A Closer Look at the Officials in the Mayweather-McGregor Fight

No matter one’s feelings about the integrity of the Mayweather-McGregor fight, this is a huge international sporting event. By my loose calculation, the match has already shattered the mark set by the Johnson-Jeffries fight for the most words showered on a boxing match. That 1910 bout at Reno was promoted by Tex Rickard who named himself the referee, theoretically working gratis, and saw no reason to employ any judges. What a contrast from this coming Saturday when three judges and a referee will haul away a combined $85,000.

The Nevada State Athletic Commission named the four officials at their monthly meeting on Wednesday, Aug. 16. Referee Robert Byrd and judges Dave Moretti, Burt Clements, and Guido Cavalleri were graced with the prized assignment.

In Nevada, the officials are picked by the commission’s Executive Director, currently Bob Bennett. His selections are open to discussion and must be approved by the panel of five commissioners, but this is a mere formality as the choices are invariably rubber-stamped.

Nevada has 10 licensed referees. Six are Nevada residents, respectively Kenny Bayless, Tony Weeks, Jay Nady, Vic Drakulich, Russell Mora, and Byrd. It’s an aging pool, which prompted the commission to pro-actively go after world-class referees from out of state, netting Jack Reiss (California), Mark Nelson (Minnesota), Benjy Esteves Jr. (New York), and Harvey Dock (New Jersey). However, although all four have worked important bouts in multiple jurisdictions, none has yet been tabbed to work a big fight in Nevada. (Reiss came closest, refereeing the IBF welterweight title tilt between Randall Bailey and Mike Jones underneath Pacquiao-Bradley I in 2012.)

Reluctant to appoint an out-state referee as that would be interpreted as a slap in the face to the Nevada contingent, Bennett was left with few choices.

Nevada’s top referee, Kenny Bayless, inadvertently took himself out of the running with his candor. In a conversation with a video reporter last year, Bayless disparaged the matchup, saying it was pointless and something he had no interest in seeing.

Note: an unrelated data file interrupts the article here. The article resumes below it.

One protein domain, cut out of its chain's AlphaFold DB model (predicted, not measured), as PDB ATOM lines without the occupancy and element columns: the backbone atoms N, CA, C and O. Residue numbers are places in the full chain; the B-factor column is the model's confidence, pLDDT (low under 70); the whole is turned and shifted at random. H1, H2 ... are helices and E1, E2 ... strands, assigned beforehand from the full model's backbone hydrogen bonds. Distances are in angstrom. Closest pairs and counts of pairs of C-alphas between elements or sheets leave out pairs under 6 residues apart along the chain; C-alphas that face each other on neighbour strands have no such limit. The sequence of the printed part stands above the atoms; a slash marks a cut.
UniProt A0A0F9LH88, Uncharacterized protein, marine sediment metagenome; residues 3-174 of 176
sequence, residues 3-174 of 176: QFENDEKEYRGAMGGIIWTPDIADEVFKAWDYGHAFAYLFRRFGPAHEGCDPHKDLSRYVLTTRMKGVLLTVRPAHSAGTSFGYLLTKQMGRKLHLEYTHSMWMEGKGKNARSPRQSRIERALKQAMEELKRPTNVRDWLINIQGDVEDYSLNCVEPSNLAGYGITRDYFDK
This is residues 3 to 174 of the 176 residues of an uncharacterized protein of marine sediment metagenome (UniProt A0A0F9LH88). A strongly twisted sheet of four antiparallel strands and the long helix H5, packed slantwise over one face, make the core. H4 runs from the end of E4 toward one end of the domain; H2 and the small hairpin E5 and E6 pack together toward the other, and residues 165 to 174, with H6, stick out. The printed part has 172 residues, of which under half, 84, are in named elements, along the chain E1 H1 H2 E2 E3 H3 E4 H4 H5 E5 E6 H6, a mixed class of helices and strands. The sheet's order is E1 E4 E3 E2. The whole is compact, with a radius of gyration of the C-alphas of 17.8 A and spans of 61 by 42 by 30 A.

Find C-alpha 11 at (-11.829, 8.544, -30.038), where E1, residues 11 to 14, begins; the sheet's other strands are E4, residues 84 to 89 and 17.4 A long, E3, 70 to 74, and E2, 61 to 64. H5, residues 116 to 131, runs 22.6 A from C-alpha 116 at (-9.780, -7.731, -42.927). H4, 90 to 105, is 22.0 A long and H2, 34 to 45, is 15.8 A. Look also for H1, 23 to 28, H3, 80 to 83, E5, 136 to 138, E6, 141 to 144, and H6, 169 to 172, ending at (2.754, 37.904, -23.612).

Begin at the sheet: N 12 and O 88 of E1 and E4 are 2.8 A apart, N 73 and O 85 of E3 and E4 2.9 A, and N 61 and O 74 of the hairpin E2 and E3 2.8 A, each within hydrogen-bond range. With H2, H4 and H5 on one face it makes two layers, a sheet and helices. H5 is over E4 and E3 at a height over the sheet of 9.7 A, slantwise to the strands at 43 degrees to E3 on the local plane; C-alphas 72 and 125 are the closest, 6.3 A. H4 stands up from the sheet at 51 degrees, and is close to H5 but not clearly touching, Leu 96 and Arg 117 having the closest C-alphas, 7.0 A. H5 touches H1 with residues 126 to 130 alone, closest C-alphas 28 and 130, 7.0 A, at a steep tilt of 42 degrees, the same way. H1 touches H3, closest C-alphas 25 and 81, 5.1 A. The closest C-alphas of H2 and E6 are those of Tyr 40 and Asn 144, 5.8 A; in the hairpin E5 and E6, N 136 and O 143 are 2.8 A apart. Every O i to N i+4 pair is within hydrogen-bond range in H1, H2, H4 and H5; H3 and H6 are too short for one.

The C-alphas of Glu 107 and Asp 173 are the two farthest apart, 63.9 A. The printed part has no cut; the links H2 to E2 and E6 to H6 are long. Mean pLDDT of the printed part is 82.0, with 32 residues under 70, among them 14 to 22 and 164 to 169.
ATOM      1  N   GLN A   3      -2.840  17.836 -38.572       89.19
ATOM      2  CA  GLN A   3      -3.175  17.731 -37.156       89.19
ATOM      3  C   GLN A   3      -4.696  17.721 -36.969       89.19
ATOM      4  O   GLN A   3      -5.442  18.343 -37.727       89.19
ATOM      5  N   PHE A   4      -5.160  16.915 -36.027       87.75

As a rule, the commission doesn’t use the same referee in back-to-back mega-fights. This worked against Tony Weeks who handled the Ward-Kovalev rematch and was widely criticized for failing to give Kovalev a warning for illegal rabbit punches and, more egregiously, failing to penalize Andre Ward for a spate of low blows.

This whittled Bennett’s choices down to the 69-year-old Nagy, who doesn’t move around the ring with the same dexterity as his colleagues, Mora, whose work has been spotty, Drakulich, who looked completely befuddled in his most recent assignment (Rigondeaux-Flores), and Byrd.

Had one known that the out-of-town refs were off the board, one could have foreseen that Robert Byrd (pictured refereeing the Klitschko-Brewster fight) would get the nod. And this isn’t to suggest that he got this plum only because the field was weak. To the contrary, Byrd, an ex-Marine who moved to Nevada in 2001 after a 34-year career with the California Highway Patrol, is a fine referee.

In a conversation with former Las Vegas Review-Journal boxing writer Royce Feour, Byrd elaborated on what it takes to be a good referee: “conditioning, a knowledge of the rules, being fair and having good mechanics are the keys.” Conditioning is obviously a big part of his daily regimen, as is true of Nevada’s referees in general. Byrd turns 75 this year but carries himself in the ring like a much younger man.

Few sports officials are as naked as a boxing referee. Stay at it long enough and one will inevitably toss in a clunker, no matter how distinguished one’s overall body of work. Robert Byrd is no exception. Award-winning writer Thomas Hauser, who holds boxing referees to a high standard, thought Byrd’s work in the first Kovalev-Ward fight was shoddy.

“Byrd let Ward lead with his head and grapple for much of the fight. He overlooked Andre’s low blows, elbows, and forearms to the throat, and seemed more prone to break clinches when Kovalev had a free hand and was pumping blows to Ward’s body. Byrd was also out of position for much of the fight,” said Hauser.